Understanding how effective popular diets are at cutting or expending calories and ultimately weight loss.
Our nutrition class textbook contains a chapter toward the end of the book devoted to diets. I cover this chapter after students have already learned about nutritional intake, the concepts of losing or putting-on weight, preferred nutritional requirements, plus how to make nutritional calculations. Armed with their new nutritional facts, I ask students to evaluate what I describe as fad diets.
I assign them a fad diet to research and we do a positive and negative comparison. This lesson helps avoid a dry and stagnant lecture on a subject that has many opinions. Also, it is usually quite an amusing, almost funny conversation with the students.
I begin by asking students which fad diets they have heard of – this is not research-based. Generally, I hear many different types of diets as there are usually mixed generations in the class. I have 31 diets written on individual popsicle sticks. Each student draws one stick to see which diet they are responsible for researching. (I ask them to return the sticks to me for use in future classes.) Instructors can remove sticks if you don’t have that many students in your class or want them to focus on certain diets. I give them a handout to help direct their research. As usual, I remind them if they use a source such as Wikipedia, they need to double-check the information with another site. I also give them a predetermined about of time to complete the activity.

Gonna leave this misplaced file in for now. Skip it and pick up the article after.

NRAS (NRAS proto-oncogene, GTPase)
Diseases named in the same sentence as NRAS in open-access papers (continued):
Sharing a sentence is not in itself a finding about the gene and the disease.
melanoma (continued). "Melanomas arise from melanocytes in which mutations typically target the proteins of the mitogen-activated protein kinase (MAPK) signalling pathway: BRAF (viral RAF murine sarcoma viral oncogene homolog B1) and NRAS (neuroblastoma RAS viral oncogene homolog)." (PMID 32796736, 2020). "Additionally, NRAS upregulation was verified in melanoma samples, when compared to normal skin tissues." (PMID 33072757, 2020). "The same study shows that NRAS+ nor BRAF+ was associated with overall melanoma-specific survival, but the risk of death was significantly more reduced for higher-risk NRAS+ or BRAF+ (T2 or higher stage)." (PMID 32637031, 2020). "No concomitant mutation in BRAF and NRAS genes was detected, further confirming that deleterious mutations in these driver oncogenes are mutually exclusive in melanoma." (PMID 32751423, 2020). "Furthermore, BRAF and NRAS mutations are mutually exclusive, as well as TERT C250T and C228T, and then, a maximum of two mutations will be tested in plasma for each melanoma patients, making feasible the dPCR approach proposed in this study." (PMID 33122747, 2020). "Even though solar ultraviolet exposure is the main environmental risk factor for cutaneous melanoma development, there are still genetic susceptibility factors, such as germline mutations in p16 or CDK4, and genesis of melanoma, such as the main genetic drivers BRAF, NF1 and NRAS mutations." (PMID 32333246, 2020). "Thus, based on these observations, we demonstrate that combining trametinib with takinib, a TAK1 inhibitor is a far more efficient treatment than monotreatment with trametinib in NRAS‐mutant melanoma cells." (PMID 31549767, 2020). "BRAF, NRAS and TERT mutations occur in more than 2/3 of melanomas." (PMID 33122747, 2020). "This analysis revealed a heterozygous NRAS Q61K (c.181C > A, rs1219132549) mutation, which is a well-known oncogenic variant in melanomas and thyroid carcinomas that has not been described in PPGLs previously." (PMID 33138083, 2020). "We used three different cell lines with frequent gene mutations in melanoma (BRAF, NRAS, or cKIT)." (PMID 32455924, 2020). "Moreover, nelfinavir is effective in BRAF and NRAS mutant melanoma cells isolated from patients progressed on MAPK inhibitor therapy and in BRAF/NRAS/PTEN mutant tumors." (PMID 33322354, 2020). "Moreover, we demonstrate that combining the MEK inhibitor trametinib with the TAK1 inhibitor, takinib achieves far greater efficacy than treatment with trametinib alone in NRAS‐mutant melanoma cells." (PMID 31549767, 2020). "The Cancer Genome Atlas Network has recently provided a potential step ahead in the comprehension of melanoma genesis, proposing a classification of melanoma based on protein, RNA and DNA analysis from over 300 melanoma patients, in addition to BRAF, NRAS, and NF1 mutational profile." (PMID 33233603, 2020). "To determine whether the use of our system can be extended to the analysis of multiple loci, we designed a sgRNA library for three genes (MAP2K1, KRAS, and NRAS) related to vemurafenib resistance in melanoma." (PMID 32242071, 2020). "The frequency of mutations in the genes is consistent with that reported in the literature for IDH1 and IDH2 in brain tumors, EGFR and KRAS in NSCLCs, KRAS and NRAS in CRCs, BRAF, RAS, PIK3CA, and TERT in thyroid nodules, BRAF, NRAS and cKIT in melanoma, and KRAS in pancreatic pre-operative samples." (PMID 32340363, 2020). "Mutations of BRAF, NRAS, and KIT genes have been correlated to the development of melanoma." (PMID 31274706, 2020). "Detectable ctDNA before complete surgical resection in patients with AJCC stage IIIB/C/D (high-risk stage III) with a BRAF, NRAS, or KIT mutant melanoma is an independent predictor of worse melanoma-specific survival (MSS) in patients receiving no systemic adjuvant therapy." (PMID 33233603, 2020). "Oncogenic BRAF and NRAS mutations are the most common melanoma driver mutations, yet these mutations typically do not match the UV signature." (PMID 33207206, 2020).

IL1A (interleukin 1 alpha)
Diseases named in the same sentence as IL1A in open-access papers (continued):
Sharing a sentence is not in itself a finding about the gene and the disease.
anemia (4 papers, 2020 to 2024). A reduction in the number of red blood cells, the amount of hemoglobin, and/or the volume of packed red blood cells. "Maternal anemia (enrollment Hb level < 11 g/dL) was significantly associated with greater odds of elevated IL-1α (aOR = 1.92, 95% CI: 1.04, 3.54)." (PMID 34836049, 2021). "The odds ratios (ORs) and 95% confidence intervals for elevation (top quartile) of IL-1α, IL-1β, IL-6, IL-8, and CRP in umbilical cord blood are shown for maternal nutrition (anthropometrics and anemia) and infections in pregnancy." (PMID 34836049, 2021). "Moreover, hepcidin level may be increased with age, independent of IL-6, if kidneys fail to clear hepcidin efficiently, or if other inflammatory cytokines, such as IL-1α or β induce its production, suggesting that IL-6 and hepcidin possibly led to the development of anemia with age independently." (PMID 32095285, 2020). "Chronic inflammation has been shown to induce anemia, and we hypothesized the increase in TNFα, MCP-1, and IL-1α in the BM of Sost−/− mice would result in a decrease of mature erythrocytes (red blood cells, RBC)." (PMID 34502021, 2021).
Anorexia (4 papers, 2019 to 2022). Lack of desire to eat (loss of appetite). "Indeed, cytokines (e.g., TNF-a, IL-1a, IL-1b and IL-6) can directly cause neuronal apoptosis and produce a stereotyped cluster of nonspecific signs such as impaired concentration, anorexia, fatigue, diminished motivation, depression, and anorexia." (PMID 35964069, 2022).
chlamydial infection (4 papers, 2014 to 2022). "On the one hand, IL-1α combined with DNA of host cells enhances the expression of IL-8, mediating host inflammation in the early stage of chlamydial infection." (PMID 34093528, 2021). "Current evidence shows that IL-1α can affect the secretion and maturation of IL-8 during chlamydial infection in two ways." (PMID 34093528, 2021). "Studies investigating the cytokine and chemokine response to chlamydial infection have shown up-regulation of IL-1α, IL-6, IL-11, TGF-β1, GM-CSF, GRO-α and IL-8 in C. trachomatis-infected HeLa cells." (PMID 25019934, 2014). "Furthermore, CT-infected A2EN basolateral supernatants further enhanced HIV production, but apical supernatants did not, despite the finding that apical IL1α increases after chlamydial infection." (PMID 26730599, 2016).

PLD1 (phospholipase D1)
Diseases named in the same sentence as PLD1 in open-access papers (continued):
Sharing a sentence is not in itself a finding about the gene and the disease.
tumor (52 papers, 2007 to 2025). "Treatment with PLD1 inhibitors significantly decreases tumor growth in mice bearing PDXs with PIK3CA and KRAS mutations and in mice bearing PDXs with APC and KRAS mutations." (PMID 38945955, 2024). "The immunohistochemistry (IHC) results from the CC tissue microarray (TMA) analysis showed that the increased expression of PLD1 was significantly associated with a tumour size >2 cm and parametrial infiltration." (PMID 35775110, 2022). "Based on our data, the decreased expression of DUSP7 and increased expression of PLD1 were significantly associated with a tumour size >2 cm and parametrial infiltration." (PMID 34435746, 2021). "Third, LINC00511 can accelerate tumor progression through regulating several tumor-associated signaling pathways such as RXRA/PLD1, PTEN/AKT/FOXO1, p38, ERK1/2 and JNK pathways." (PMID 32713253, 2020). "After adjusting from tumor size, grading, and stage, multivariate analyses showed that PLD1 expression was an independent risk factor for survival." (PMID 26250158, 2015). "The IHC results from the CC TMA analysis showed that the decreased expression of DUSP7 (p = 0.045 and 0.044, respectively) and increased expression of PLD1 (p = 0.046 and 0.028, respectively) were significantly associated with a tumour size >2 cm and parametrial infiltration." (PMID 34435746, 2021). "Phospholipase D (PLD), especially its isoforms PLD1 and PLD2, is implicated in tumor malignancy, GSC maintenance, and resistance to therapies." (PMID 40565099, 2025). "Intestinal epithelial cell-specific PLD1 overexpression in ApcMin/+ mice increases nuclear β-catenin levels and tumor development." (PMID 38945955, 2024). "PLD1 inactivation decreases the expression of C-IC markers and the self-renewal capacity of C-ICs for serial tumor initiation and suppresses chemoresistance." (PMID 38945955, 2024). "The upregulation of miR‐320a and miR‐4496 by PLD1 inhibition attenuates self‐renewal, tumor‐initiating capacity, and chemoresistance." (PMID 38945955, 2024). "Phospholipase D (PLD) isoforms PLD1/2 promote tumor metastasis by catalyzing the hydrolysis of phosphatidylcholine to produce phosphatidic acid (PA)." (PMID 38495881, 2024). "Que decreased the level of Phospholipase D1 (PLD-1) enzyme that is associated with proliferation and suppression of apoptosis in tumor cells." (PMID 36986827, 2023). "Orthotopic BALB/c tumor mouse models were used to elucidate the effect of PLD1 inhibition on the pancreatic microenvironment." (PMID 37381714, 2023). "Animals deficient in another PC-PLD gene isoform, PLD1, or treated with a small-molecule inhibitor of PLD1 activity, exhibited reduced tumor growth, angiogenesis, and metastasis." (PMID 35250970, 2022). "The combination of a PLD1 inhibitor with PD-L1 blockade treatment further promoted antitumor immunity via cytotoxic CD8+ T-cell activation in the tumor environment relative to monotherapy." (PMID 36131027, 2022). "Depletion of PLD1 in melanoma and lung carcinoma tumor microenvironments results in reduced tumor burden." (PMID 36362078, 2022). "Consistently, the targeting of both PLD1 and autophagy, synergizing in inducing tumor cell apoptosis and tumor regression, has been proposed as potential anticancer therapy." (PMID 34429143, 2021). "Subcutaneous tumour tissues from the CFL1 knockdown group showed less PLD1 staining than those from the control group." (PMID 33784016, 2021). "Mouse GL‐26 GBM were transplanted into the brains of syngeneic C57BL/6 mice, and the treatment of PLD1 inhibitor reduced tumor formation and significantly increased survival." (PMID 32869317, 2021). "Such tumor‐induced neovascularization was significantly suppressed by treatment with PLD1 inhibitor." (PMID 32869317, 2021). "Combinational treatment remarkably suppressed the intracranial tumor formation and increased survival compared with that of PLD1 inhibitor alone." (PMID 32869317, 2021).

After their research is complete, they write question answers in bullet format on a whiteboard, plus anything else they think should be shared. At the end of this, they talk through each one, and I ask them do they think it would work, yes or no.
The overarching dieting lesson objective is to understand how different diets direct people to consume fewer calories than needed or spend more calories than consumed.
Chef Jennifer M. Denlinger, PhD., CCC, CHEP, is the Culinary Management Program Department Chair at the Poinciana Campus of Valencia College. She is also the vice president of ACF’s Central Florida Chapter. Additionally, Chef Denlinger earned the 2020 Innovation Award, sponsored by CAFÉ and the Idaho Potato Commission, for a creative escape room based on safe food handling procedures. She also earned the 2021 Green Award sponsored by the United Soybean Board and was runner up in 2021 for the Postsecondary Education of the Year sponsored by Sysco Corporation.